New East New York housing will be more affordable
Stephon Johnson | 4/14/2016, 12:22 p.m.
According to an analysis by District Council 37, New York City Mayor Bill de Blasio’s plan for affordable housing in East New York means new apartments will be less expensive than apartments currently for rent in the neighborhood.
The union’s analysis also shows that its members and other workers who live in East New York are being hurt by rising rents. According to DC 37, between the years 2000 and 2013 rents in the neighborhood spiked 26 percent, with the average two-bedroom apartment now renting for $1,400 a month. Many DC 37 members make less than $39,000 annually. Union officials said rent for members with that kind of salary shouldn’t be higher than $985 a month, and 40 percent of East New Yorkers are “severely rent burdened,” meaning they spend more than half of their income on rent.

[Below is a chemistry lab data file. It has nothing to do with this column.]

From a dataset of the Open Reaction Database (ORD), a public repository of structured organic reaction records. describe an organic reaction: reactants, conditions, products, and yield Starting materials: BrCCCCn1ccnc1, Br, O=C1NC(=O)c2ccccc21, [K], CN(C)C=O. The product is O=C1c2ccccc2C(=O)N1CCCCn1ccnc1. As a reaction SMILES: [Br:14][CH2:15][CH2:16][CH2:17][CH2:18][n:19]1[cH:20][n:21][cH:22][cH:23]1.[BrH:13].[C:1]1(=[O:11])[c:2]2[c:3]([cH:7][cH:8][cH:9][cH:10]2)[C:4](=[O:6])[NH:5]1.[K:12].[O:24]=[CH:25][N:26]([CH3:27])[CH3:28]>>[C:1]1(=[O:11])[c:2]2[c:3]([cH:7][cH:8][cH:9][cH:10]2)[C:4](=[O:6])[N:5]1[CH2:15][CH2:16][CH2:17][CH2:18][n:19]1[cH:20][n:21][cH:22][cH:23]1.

“The status quo is just not working,” said DC 37 Executive Director Henry Garrido in a statement. “It’s leaving East New York without the tools or investments needed to protect against rising rents. We looked hard at the facts, and the facts are that under the city’s plan, East New York will become more affordable for working men and women such as our members.”
According to union officials, the average salary for a DC 37 office aide is $30,644. Affordable rent for someone with that salary is $766 a month. For a custodial assistant making $33,363, the affordable rent is $834.
“DC37 represents city employees whose families are working their way into the middle class,” stated Garrido. “Among others, we represent school cafeteria, maintenance and clerical workers. These are families of modest means, and precisely the New Yorkers in need of affordable housing.”
According to City Hall’s proposed plan, more than 80 percent of the affordable housing they’ve committed to build will have rents below $1,200 a month, with 40 percent of new affordable housing priced at less than $1,000 a month for a two-bedroom unit.
De Blasio’s plan is currently making its way through the New York City Council.